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Kenny Wayne Shepherd - How I Go (Special Edition)

Roadrunner Records

17 tracks - Time: 75:43

On his last studio release in 2004, blues-rock guitarist Kenny Wayne Shepherd decided to go in a different direction. By taking over the majority of lead vocals and seeking mainstream acceptance, he puzzled and alienated his fan base. Surely a musician whose best playing cards was in the blues-rock formula didn’t want this game plan to happen.

In an attempt to rebuild his career, he wisely released the 2007 CD/DVD package Ten Days Out, a documentary capturing Shepherd playing with old masters of the blues, some of them now deceased. Live! In Chicago released last year continued the same momentum showcasing Shepherd jamming with legends such as Bryan Lee and Hubert Sumlin.

Now with the release of How I Go, Shepherd seems more intent than ever to return to the blues rock roots that were his claim to fame in the first place.

The biggest boost to morale is having long time vocalist Noah Hunt singing on many of the tracks. His deep throaty vocals have always been the perfect fit for Kenny’s driving guitar work. But it’s the choice of material that drags this record across the finish line.

Some solid covers are thrown into the mix. The Beatles’ “Yer Blues” certainly wallops a helluva slam more than the version originally released on The White Album. And although “Cold” sounds like a tune attempting to garner radio airplay acceptance, it’s still passable with Hunt’s impassioned singing. Opening cut “Never Lookin Back” is a good choice as any to open an album infused with the muscular blues rock that catapulted Shepherd into the spotlight when he was a teen-ager.

With a special edition cd featuring 17 tracks, there is some filler that could have been left off. While “Cold” is a rocking ballad, it sounds best suited for the MTV era of the 80’s. The best injection of energy is saved for “Anywhere The Wind Blows,” the roots rock cousin of “Blue On Black” that rocks its way into an ominous sounding “Dark Side Of Love.” The vibe gets amplified further in “Heat Of The Sun” with Shepherd wrenching emotional dripped notes seeking retribution from sin.

Enlisting his old song-writing team of Mark Selby and Tia Sellers, whose work was of great help on past albums, proves a god-send. Even better is having drummer Chris Layton, bassist Tommy Shannon, Stevie Ray Vaughan’s rhythm section play on the tracks.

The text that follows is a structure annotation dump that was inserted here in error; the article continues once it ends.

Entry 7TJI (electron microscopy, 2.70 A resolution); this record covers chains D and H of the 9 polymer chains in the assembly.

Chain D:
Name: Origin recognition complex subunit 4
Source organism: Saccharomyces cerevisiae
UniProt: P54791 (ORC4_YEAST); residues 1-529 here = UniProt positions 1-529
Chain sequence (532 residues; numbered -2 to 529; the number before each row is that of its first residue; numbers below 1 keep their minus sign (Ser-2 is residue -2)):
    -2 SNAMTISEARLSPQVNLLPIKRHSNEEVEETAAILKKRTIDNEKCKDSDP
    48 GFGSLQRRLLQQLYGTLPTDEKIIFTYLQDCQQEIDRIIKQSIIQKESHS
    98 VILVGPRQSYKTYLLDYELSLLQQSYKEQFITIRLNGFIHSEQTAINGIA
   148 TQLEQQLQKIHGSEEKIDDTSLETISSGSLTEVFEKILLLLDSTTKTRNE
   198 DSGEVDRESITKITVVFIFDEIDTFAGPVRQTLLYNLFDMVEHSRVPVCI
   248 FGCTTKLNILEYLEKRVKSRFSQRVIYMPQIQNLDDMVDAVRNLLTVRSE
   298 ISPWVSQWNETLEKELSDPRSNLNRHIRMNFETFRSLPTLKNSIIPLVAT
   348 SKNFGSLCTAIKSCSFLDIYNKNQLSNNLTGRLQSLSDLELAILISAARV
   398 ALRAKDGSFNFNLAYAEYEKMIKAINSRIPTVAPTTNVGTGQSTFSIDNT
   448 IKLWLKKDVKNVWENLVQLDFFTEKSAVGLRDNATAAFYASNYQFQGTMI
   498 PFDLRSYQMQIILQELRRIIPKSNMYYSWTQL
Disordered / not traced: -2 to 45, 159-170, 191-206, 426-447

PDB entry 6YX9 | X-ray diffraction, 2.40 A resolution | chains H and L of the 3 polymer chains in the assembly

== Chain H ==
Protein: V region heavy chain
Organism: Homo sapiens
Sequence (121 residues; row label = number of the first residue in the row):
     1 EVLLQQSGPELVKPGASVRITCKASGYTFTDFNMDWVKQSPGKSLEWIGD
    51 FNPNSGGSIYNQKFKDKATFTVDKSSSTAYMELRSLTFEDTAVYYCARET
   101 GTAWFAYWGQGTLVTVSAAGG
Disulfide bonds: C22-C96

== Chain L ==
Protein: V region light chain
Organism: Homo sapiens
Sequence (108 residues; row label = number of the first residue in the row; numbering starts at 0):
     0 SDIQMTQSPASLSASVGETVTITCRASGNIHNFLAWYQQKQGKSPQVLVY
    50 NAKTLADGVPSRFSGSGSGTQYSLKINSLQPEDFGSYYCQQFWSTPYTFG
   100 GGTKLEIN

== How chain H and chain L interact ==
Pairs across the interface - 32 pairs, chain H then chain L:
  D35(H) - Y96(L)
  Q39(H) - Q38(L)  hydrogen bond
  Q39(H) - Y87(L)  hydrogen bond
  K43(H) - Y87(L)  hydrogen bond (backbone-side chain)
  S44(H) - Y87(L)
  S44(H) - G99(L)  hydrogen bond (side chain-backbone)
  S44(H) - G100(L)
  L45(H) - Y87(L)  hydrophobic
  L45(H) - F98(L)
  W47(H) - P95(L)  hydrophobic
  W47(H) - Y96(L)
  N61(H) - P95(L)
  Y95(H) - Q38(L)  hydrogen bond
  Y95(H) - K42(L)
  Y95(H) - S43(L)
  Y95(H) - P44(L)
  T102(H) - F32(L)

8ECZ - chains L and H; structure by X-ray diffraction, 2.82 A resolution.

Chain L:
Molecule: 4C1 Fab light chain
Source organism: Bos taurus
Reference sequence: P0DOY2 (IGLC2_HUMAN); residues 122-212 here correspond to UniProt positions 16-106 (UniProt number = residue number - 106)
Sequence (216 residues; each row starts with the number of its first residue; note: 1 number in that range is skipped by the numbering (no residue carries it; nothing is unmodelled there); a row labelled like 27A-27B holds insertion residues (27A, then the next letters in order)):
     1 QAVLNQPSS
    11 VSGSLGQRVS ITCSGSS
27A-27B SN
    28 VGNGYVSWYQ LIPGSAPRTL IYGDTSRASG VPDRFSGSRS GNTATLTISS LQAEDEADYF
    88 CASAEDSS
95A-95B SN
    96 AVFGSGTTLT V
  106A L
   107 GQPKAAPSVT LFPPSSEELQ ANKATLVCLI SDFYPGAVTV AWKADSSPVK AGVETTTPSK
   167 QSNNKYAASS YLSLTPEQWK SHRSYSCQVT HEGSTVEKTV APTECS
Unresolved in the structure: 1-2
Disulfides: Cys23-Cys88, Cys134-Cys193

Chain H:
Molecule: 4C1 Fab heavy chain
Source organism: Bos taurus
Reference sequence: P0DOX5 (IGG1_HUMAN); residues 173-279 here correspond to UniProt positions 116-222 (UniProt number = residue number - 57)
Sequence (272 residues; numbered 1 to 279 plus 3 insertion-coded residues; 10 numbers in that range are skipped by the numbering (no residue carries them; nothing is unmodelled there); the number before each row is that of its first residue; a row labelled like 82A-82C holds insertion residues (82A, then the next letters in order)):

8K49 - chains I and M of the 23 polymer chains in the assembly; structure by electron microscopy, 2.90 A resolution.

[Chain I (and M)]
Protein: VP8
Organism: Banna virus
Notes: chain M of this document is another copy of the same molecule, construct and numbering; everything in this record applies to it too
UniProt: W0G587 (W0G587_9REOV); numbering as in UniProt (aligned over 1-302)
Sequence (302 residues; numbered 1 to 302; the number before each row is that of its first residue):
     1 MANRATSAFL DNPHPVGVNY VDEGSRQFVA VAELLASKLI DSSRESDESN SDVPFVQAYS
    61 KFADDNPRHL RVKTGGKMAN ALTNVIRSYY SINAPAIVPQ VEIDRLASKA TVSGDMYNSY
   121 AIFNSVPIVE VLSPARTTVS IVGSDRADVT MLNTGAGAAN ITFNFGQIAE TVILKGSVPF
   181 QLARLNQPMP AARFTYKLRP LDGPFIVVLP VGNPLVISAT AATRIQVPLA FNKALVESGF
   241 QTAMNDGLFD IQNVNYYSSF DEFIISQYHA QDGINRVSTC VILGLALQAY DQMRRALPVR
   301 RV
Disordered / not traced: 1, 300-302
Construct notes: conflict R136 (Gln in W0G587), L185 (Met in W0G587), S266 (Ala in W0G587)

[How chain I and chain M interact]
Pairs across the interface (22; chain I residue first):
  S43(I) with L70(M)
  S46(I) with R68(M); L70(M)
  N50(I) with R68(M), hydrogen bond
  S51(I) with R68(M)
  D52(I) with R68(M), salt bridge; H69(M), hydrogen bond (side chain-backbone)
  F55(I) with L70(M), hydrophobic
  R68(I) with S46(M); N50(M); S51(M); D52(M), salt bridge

Though the production can veer off into slickness that borders on overkill, Shepherd achieves a healthy balance on the material at hand. With How I Go, Kenny Wayne seems to be marking an evolution of how his music will progress from this time forward.

Of course when Shepherd tries his hand at the bluesier material he when we love him the most. You don’t find too many artists covering Bessie Smith. So when Kenny takes on “Backwater Blues,” he unveils an Elmore James spirit into his riffing that robs from “Dust My Broom.” And hearing “Strut” is the next best thing to Clarence Gatemouth Brown with its Texas signature beats.

This record would have been the logical follow-up to 1999’s Live On. At this juncture, Kenny encountered detours, personal and musical, that seemed to be derailing his career.

Seemingly Shepherd has resolved these issues. While How I Go may not be his strongest effort, it still contains some worthwhile blues-rock that makes you replay some of the tunes over and over. And if something like that is happening, then it’s indicative that Kenny is getting back on the right track. Let’s hope he can get on a roll and not take too long between releases from this point on.

Reviewer Gary Weeks is a contributing writer. He resides in Marietta, GA.

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